Thanks for sharing your personal situation and concerns for your child. I empathize with the unique challenges and needs of autistic children, and can only imagine how challenging it is for parents. I have volunteered with special needs kids and including those with autism, and understand these are very special beings. I hear the developmental concerns, and although I do not have any expertise around this, I would think the disruption in routines, changing environments, and new stresses around in person learning currently might outweigh the benefits of immediately resuming. I also would worry for them potentially being a higher risk kid with covid, because autism could have some auto immune and inflammation related connections to the body. But again, I am not an expert. I really appreciate your sharing your perspective, your concerns and challenges are valid, and I hope the experts are weighing these things we’re discussing, the risks and benefits, in deciding if there is true immediate need for some students to be back in school settings.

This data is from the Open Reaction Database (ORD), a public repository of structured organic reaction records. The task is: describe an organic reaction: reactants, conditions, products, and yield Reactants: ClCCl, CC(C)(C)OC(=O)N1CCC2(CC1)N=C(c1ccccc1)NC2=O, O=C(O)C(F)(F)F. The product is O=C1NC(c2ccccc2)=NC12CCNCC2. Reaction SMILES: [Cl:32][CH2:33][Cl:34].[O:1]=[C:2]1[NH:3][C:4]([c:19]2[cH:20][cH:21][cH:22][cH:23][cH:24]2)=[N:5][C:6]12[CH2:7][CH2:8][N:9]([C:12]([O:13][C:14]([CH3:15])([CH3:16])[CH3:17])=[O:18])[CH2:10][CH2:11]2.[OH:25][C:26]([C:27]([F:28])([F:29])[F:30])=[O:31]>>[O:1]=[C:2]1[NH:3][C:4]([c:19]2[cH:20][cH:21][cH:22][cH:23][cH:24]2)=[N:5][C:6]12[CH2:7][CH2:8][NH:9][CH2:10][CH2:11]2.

• Tatyana Kochubey February 5, 2021 (1:48 pm)

      Because, they want to vaccinate as much people as possible. It’s very strange how just recently  our governor Inslee was very strictly  about closing down small businesses and restaurants and churches and schools, as right now in a big rush. It’s not about people its about money. Crazy world we live in right now. They will decide what is better for me or my kids.

  • JJ February 4, 2021 (6:40 pm)

    Hmm. I would have thought the medically fragile students would have been a priority for sheltering until vaccinated, and not a priority to return for unvaccinated in-person learning.

    • Henri le chat February 4, 2021 (8:11 pm)